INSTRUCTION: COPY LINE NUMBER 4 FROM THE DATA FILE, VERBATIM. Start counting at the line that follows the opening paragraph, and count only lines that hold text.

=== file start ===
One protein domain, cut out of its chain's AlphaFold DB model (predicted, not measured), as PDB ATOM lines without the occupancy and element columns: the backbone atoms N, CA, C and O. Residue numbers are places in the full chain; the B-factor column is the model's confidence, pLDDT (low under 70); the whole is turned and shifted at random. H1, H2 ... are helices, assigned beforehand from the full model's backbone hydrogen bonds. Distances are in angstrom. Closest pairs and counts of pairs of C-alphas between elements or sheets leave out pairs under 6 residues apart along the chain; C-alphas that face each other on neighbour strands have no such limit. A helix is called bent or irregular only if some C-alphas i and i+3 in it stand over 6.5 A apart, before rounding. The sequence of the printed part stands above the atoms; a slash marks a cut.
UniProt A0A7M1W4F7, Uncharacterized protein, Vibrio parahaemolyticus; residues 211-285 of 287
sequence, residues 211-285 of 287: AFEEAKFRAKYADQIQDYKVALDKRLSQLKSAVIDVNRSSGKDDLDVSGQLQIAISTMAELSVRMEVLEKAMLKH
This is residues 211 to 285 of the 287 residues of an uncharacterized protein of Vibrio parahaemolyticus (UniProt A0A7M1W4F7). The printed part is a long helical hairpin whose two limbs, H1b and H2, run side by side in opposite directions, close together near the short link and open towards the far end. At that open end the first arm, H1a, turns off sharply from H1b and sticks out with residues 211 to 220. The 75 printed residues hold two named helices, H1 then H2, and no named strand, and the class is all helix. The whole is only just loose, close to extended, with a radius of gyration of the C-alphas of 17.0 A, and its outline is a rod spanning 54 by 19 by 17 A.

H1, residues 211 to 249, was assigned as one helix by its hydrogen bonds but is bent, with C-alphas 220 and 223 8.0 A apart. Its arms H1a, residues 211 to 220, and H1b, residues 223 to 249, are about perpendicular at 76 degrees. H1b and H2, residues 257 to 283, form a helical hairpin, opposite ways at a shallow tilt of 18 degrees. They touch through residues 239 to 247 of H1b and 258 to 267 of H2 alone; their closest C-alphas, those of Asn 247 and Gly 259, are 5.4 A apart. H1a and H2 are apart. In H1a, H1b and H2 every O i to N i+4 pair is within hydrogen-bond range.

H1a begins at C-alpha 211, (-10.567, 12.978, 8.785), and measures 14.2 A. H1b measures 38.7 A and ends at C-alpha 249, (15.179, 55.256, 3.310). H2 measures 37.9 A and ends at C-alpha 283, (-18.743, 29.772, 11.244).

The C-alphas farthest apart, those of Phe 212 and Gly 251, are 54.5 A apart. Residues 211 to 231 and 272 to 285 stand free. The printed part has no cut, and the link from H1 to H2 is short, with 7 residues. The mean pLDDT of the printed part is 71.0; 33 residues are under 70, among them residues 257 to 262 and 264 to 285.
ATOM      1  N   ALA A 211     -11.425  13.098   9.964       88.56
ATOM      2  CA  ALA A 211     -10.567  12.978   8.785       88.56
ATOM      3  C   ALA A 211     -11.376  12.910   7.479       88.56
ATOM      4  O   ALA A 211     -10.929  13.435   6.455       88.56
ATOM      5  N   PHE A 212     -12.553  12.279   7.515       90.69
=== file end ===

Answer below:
H1, residues 211 to 249, was assigned as one helix by its hydrogen bonds but is bent, with C-alphas 220 and 223 8.0 A apart. Its arms H1a, residues 211 to 220, and H1b, residues 223 to 249, are about perpendicular at 76 degrees. H1b and H2, residues 257 to 283, form a helical hairpin, opposite ways at a shallow tilt of 18 degrees. They touch through residues 239 to 247 of H1b and 258 to 267 of H2 alone; their closest C-alphas, those of Asn 247 and Gly 259, are 5.4 A apart. H1a and H2 are apart. In H1a, H1b and H2 every O i to N i+4 pair is within hydrogen-bond range.